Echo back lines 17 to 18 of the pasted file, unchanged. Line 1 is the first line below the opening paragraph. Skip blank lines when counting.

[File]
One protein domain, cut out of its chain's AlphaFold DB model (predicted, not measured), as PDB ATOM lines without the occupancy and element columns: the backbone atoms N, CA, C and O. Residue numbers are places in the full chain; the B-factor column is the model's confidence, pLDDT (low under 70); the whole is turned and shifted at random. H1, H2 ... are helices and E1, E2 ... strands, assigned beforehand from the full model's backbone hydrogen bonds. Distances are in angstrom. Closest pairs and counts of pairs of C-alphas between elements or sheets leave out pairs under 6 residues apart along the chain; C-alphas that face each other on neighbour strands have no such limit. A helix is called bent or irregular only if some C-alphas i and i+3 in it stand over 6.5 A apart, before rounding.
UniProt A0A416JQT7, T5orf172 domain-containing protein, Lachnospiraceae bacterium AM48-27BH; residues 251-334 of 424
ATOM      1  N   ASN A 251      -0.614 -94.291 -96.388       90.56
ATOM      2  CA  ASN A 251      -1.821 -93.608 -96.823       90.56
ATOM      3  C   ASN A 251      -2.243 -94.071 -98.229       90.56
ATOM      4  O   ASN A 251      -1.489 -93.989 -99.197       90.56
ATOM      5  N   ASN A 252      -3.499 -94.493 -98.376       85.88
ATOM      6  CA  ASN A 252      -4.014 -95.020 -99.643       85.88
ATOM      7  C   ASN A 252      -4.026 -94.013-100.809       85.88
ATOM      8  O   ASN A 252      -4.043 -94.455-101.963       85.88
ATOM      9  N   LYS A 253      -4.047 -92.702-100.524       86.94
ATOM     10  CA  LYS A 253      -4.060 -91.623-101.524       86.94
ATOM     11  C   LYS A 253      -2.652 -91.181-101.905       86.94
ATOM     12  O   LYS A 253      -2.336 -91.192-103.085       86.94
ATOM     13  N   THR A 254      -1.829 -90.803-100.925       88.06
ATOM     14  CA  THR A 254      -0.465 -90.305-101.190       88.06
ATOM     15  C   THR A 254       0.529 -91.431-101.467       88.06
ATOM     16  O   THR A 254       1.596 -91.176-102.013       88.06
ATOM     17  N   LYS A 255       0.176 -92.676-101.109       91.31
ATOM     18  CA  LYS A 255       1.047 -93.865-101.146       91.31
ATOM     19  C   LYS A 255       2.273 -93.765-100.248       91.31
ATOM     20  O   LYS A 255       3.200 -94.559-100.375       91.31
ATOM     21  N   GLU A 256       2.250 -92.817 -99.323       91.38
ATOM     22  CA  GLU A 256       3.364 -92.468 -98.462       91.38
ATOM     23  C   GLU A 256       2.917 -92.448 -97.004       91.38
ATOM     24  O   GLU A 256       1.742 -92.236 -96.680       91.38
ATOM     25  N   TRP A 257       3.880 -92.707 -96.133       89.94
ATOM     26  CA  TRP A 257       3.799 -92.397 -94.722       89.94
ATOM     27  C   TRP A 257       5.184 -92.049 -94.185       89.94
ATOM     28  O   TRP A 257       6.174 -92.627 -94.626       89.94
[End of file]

ATOM     16  O   THR A 254       1.596 -91.176-102.013       88.06
ATOM     17  N   LYS A 255       0.176 -92.676-101.109       91.31